The Portland Trail Blazers surge has been unexpected; they were not supposed to be near .500. After losing multiple key players such as LaMarcus Aldridge, Wesley Matthews, Robin Lopez, and Nicolas Batum from their 2014-15 squad, they were tagged as rebuilding. The important question people were asking before the season and even in December was if Portland could draft another star to play alongside Damian Lillard.
Analyzing the Portland Trail Blazers Surge
Now everybody is asking who Portland may play in the first round of the NBA playoffs. Winners of 13 of their past 15 games, they have surged into the postseason picture. Their 13-2 record in their past 15 is second only to Golden State. February was a kind month to Portland who grabbed victories over Golden State, Memphis, Houston, Chicago and Indiana. How has Portland done this? Are they a legitimate contender?
If not for Steph Curry’s historical NBA season, Damian Lillard would likely be an MVP front-runner. There is a metaphor about carrying a team on one’s back and this is a perfect application to what Lillard has been doing. Lillard has quietly been averaging 25.4 points, 7.0 assists and 4.3 rebounds per game. He increased his scoring to 29.8 points per game in the month of February and has been red-hot, drawing the media’s attention. Why has Lillard been so motivated? Many believe he was snubbed from the All-Star team, him being one of those believers, and thus his play has picked up to show why it was a mistake. Lillard’s most impressive game in Portland’s recent streak came on February 19th at home versus Golden State. Lillard tallied 51 points, 7 assists and 6 steals in a blowout victory over the defending champs. He was 18-28 from the field, including 9-12 from beyond the arc, and Portland played its best game of the year. He outdueled Curry in front of a hungry Portland crowd and gave doubters reasons to believe that Portland is real.
While Lillard has been sensational, he has had a surprisingly good supportive cast emerge around him. Most Improved Player of the Year front-runner C.J. McCollum is averaging 20.8 points and 4.3 assists per game while shooting 40% from beyond the arc. His improvement has given Portland one of the best backcourts in the NBA that should last for many years. Drafted as a pure scorer out of Lehigh, McCollum is rounding into a very good shooting guard who has still has plenty of room for improvement.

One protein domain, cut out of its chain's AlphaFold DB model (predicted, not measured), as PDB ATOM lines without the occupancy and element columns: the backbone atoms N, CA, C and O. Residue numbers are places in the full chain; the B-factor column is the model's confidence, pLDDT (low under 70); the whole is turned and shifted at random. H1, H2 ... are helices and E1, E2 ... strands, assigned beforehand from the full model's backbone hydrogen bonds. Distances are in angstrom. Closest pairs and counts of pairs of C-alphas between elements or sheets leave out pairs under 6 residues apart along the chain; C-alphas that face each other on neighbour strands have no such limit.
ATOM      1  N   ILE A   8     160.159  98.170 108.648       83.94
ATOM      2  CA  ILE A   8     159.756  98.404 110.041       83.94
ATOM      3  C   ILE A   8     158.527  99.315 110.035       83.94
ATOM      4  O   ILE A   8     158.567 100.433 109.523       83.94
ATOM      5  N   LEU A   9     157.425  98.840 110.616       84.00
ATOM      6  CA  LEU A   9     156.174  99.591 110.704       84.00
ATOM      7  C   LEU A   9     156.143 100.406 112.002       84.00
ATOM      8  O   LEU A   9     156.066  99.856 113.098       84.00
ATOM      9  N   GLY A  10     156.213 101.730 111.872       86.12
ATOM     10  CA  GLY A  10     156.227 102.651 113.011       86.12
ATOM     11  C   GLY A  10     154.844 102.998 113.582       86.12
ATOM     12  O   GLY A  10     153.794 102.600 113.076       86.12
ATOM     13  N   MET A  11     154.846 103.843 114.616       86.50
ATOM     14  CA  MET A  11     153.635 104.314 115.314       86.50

Portland has also witnessed improvement from other pieces. Allen Crabbe has become a vital piece off the bench, scoring 10.7 points per game. Al-Farouq Aminu has been solid in his starting role as well, adding 10.0 points and 6.3 rebounds per game. Portland has surrounded Lillard with a good cast and this team has competed all year. However, the wins are starting to tally up, and that is why people are finally giving them respect.
In the month of February, two key players really stepped up. The first was Gerald Henderson, who averaged 12.7 points per game and added another key scoring element off the bench. The other was the emergence of Ed Davis inside. The young big man averaged 5.4 points and 8.4 rebounds (led the team) in the month of February, and Portland hopes he will continue his play.
Portland is currently 32-28, sitting in seventh place in the Western Conference. However, the schedule ahead is not easy and we will see whether Portland is actually a playoff team. March will be Portland’s most difficult month of the year. The team has plenty of road tests including Boston, Toronto, Golden State, Oklahoma City, San Antonio, Dallas and Los Angeles (Clippers). All they are missing is a trip to Cleveland. The team also faces Washington, Orlando, Dallas and Boston at home. They will likely come back to Earth soon and may not even be in a playoff spot when April rolls around. However, if Lillard and crew keep playing they way they have been, do not be surprised if they surprise the league and end up playing basketball in late April. Portland faces New York on the road tonight and must take advantage of this game with their brutal schedule looming.